After application of keratolytics, corticosteroid ointments and retinoids, scaling became less obvious and pruritus slightly regressed.

ILVEN is a unilateral, pruriginous dermatosis manifested as erythematous, inflammatory, linear papules and plaques. Although the cause and pathogenesis are not known exactly, it is thought to be associated with upregulation of interleukin 1, interleukin 6, tumor necrosis factor α, and intercellular adhesion molecule 1. [4] It is most common in children, more often in girls, frequently occurs before the age of 2 years. Lesions are usually solitary, most often on the lower half of the body.

Clinically, ILVEN should be distinguished from other epidermal nevi, nevoid psoriasis, and lichen striatus. Contrary to the linear epidermal nevus, ILVEN lesions are erythematous and pruriginous. The absence of pruritus and spontaneous regression are pathognomonic of lichen striatus. ILVEN is often difficult to differentiate from psoriasis. Psoriasis can occur in a nevoid form following Blaschko's lines or Koebnerize and become superimposed on an epidermal nevus. The former is usually asymptomatic and typically responds to antipsoriatic treatment. Associated abnormalities are rarely reported in cases of ILVEN and it is likely that many are coincidental. [2]

MN can be classified as either cutaneous mucinosis or a connective tissue nevus (CTN). [3] Some authors have suggested that MN without epidermal nevus-like changes should be included under CTN of the proteoglycan type and MN with epidermal changes included in the combined epidermal-CTN of proteoglycan type. [5] In half of the reported cases, MN was not present at birth and developed in childhood, adolescence, or early adulthood. [5] Clinically, MN appears as yellowish or brownish papules or plaques with unilateral and linear distribution. It affects more often the lower part of the trunk. [5] Diffuse mucin deposition in the superficial dermis, usually in a band-like distribution, is the primary histopathologic feature of MN. [5] Disruption of collagen and elastic fiber network in the mucinous area is often observed as well. Due to nevoid aspect, MN can be clinically confounded with the epidermal nevus, other CTN, nevus lipomatosus superficialis, surface hamartomas, and other types of cutaneous mucinosis. [3]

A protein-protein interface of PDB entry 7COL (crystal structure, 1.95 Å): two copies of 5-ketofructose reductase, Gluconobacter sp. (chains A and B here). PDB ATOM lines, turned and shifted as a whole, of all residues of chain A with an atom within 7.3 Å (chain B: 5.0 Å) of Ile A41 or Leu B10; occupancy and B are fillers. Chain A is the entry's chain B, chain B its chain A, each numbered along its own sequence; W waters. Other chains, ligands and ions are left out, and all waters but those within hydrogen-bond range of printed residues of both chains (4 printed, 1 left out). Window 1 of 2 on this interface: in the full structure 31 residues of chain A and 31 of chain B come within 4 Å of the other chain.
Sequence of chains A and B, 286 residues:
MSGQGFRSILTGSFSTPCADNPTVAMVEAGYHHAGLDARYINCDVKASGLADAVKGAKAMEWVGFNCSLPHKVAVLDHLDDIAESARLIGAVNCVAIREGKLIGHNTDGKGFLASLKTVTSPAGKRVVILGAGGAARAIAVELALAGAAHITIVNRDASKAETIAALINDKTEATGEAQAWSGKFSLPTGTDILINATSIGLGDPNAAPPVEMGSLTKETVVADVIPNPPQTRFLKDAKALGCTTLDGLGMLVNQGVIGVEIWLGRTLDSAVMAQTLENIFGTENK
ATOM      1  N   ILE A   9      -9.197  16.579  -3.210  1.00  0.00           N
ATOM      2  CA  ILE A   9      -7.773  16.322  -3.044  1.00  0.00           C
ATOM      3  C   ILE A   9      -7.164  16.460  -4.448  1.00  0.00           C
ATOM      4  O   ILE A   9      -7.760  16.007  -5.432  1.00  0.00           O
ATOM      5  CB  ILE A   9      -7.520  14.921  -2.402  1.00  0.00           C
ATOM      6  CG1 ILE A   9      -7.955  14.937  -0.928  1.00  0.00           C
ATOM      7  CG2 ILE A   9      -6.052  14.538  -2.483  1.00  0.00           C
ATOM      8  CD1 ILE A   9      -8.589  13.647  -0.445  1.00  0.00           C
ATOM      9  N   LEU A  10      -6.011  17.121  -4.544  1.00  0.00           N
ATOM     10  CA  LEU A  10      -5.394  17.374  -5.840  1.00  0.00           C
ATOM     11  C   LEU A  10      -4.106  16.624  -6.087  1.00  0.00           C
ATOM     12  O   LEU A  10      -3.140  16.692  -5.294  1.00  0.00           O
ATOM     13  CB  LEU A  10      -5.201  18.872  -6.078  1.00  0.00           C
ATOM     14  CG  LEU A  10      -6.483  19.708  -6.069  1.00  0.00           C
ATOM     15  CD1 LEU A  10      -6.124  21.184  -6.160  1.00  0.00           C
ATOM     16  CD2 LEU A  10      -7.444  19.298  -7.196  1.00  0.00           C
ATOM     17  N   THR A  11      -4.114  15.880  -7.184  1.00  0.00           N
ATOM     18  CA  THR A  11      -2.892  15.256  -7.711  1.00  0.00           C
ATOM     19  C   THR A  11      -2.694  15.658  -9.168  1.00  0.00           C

CTN such as collagenoma may be associated with other congenital anomalies, for example, osteopoikilosis (in Buschke-Ollendorf syndrome) and tuberous sclerosis. [5]

Typically, ILVEN is resistant to treatment. Therapeutic options include topical and intralesional glucocorticoids, dithranol, calcipotriol, excision, cryotherapy, and laser therapy. [2],[4] MN may be treated with surgical excision and carbon dioxide laser. [5]

In conclusion, we herein added an unusual presentation of ILVEN associated with hereditary MN.

  References Top

1.Altman J, Mehregan AH. Inflammatory linear verrucous epidermal nevus. Arch Dermatol 1971;104:385-9.  Back to cited text no. 1
2.Lee SH, Rogers M. Inlammatory linear verrucous epidermal naevi: A review of 23 cases. Australas J Dermatol 2001;42:252-6.  Back to cited text no. 2
3.Lim JH, Cho SH, Kim HO, Kim CW, Park YM. Mucinous nevus with atypical features. Br J Dermatol 2003;148:1064-6.  Back to cited text no. 3
4.Zvulunov A, Grunwald MH, Halvy S. Topical calcipotriol for treatment of inflammatory linear verrucous epidermal nevus. Arch Dermatol 1997;133:567-8.  Back to cited text no. 4
5.Chi CC, Wang SH, Lin PY. Combined epidermal connective tissue nevus of proteoglycan (a type of mucinous nevus): A case report and literature review. J Cutan Pathol 2009;36:808-11.  Back to cited text no. 5